In all rounds, trained staff collected 30-ml non-fasting plasma blood samples. Cystatin C was measured by particle-enhanced turbidimetric immunoassay using reagents from Gentian (Gentian), with intra-assay and interassay CV of <4·1 and 3·3 %, respectively. Serum creatinine was measured by dry chemistry (Eastman Kodak), with intra-assay and interassay CV of 0·9 and 2·9 %, respectively. All available samples for each participant from successive rounds were measured in a single run in 2012, which optimally reduced the interassay variation( 23 ). We estimated GFR using the Chronic Kidney Disease-Epidemiology (CKD-EPI) creatinine–cystatin C equation (2012), as both serum creatinine and cystatin C more accurately estimated renal function compared with models that included creatinine and cystatin C alone( 24 ). Annual decline of eGFR was calculated by subtracting eGFR between successive examinations and dividing by five, as each round was approximately 5 years apart. Urinary albumin and creatinine were assessed from spot urine samples obtained at R5. Albumin was measured by nephelometry, with intra-assay and interassay CV of 2·2 and 2·6 %, respectively (Dade Behring Diagnostic). Urinary creatinine was assessed by Kodak Ektachem dry chemistry (Eastman Kodak). Intra-assay and interassay CV were 0·9 and 2·9 %, respectively. ACR was determined from urinary albumin and creatinine and expressed as mg/g.

Covariates

Data on socio-demographic, lifestyle, medical history of chronic diseases and medication use were collected at each round. Education was assessed as the highest level attained over follow-up and classified into low (intermediate secondary education or less), intermediate (intermediate vocational or higher secondary education) or higher (higher vocational education or university) education. Smoking status was classified as never smoker, ex-smoker or current smoker, and alcohol consumption as non-drinker, light drinker (0–4·9 g/d for both women and men), moderate drinker (5·0–14·9 g/d for women; 5·0–29·9 g/d for men) or heavy drinker (≥15·0 g/d for women; ≥30·0 g/d for men)( 25 ). Physical activity was assessed by the Cambridge Physical Activity Index score, on the basis of the frequency and total duration of activity during leisure time and work, and classified as inactive, moderately inactive, moderately active or active( 26 ). BMI was calculated as the ratio of measured weight to height squared (kg/m2). Diabetes was defined as self-reported diabetes or a random glucose level ≥11·1 mmol. Hypercholesterolaemia was defined as non-fasting total cholesterol ≥6·5 mmol/l and/or the use of cholesterol-lowering medication. Hypertension was defined as systolic blood pressure ≥140 mmHg, and/or diastolic blood pressure ≥90 mmHg, and/or the use of antihypertensive medication. Low-fat dairy products were defined as milk and milk products with a fat concentration <2 g/100 g. Coffee intake was measured in cups per day and intake of nuts was measured in g/d. Intake of antioxidants comprised vitamin C, vitamin E, β-carotene, lutein, flavonoids and lignans, and was computed as described previously( 27 ). A standardised z score for all antioxidants was constructed at each round, on the basis of the means and standard deviations of intakes at baseline. Standardised z scores were then summed to calculate daily total intake of antioxidants. The B vitamins included B1, B2, B3 and B6, and a total vitamin B composite variable was constructed for each round (mg/d). Supplemental intakes of vitamin C, vitamin E, B complex and multi-vitamins were assessed based on questionnaire data (self-report).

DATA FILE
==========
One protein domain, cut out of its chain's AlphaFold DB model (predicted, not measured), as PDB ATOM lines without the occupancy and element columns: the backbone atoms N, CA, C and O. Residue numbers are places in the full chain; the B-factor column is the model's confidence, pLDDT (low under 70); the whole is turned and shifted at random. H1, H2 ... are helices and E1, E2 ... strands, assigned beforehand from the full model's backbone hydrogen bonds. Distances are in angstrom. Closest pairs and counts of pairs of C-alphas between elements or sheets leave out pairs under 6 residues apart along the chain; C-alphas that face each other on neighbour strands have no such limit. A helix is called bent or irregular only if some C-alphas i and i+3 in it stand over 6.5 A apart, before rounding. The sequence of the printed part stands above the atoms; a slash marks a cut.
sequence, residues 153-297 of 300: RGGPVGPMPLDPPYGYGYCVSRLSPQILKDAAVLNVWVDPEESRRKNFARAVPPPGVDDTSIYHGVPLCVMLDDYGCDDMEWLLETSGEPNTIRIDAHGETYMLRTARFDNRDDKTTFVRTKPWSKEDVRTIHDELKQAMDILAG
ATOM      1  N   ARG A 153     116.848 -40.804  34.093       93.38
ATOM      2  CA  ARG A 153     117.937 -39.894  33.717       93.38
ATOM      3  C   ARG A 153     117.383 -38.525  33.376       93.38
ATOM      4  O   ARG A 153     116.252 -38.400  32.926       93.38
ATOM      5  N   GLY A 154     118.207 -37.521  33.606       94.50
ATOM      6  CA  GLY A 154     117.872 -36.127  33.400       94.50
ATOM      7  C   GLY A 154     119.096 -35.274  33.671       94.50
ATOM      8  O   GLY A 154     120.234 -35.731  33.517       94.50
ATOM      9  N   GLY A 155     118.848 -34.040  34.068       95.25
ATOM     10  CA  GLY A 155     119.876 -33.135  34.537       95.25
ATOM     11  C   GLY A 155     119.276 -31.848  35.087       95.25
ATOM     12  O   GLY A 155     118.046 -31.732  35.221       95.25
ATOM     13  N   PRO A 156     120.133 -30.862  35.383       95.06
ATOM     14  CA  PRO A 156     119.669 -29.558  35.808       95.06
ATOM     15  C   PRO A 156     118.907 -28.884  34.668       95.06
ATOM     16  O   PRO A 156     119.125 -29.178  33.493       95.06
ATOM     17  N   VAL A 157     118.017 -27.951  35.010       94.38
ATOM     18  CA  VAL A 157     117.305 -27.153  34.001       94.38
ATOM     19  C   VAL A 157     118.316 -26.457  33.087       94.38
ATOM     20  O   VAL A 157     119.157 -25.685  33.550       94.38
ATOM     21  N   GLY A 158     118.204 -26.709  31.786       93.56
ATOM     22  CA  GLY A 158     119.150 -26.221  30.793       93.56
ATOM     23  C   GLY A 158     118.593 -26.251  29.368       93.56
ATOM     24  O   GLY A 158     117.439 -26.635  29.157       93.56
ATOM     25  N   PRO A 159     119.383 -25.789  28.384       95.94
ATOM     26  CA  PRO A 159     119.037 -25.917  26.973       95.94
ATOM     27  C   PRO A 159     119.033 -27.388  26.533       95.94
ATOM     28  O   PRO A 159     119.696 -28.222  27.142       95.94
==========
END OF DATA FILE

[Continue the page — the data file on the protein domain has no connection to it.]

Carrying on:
Statistical analyses

Participants were categorised into tertiles (for analysis of ACR) and quartiles (for analysis of changes in eGFR) for each of the assessed foods. We used the residual method to adjust intakes of whole grains, fruit and vegetables and nutrients for total energy intake( 28 ). Baseline characteristics are presented according to quartiles of baseline consumption of whole grains.

To examine the prospective associations between consumption of food groups (at R2–R4) and subsequent annual changes in eGFR (between R2 and R5), the technique of generalised estimating equations (using an exchangeable correlation structure) was adopted because this method accounts for multiple observations for each participant. For these analyses, consumption of energy-adjusted food groups in R2, R3 and R4 was included as time-varying covariates (Fig. 2(a)). Linear regression coefficients and their 95 % CI of changes in eGFR were calculated for continuous data (per 50 g increase) and quartiles of whole grains, fruit and vegetables, using the first quartile as the reference category.